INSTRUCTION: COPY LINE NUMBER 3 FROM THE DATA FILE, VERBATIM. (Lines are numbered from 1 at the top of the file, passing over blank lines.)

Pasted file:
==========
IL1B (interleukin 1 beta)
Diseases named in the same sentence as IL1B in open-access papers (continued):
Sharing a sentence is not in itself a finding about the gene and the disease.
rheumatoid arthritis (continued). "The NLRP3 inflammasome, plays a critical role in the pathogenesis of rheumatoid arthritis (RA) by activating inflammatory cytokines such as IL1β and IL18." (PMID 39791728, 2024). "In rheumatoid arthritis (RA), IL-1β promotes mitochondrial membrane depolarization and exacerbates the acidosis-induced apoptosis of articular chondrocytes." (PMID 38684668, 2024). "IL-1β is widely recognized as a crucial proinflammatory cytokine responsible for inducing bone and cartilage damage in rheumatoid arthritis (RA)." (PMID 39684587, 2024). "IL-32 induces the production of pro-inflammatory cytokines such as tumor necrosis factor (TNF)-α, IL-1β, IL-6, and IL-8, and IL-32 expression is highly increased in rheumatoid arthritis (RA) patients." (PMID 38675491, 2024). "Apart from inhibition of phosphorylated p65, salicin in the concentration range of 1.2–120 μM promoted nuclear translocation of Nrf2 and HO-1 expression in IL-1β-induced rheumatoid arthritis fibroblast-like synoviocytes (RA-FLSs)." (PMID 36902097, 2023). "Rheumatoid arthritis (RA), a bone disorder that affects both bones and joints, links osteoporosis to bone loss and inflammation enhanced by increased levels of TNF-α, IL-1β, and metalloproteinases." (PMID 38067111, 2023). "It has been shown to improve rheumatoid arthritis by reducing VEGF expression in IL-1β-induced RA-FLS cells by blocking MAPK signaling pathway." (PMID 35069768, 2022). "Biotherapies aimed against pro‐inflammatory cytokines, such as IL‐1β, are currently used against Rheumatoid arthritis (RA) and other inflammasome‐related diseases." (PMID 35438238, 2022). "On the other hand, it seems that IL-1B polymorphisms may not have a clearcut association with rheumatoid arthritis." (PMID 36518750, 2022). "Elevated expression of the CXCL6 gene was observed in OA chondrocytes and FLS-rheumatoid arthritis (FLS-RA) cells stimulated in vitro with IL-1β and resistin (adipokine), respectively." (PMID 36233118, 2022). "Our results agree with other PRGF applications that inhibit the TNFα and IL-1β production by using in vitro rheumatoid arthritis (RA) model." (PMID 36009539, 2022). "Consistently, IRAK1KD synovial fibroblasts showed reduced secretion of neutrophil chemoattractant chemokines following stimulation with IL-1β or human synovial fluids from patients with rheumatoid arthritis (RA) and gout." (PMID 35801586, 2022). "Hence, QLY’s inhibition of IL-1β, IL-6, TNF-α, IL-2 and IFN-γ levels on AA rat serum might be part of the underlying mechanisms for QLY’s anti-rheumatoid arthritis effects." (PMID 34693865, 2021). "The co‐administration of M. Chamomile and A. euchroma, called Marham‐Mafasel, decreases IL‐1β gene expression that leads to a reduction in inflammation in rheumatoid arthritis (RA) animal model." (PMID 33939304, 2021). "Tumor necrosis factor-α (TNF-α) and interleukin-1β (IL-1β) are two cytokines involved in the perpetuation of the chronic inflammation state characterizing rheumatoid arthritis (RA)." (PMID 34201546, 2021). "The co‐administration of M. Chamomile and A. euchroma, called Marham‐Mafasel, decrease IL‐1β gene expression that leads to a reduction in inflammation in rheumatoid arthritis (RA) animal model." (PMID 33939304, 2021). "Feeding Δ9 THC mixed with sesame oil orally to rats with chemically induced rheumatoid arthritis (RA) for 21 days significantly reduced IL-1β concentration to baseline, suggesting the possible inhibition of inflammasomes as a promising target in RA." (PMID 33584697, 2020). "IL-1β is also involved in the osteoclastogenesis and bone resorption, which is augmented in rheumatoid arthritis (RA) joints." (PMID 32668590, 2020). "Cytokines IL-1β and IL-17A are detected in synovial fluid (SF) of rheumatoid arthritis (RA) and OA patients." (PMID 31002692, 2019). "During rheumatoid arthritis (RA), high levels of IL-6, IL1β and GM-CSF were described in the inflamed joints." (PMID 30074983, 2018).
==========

Sharing a sentence is not in itself a finding about the gene and the disease.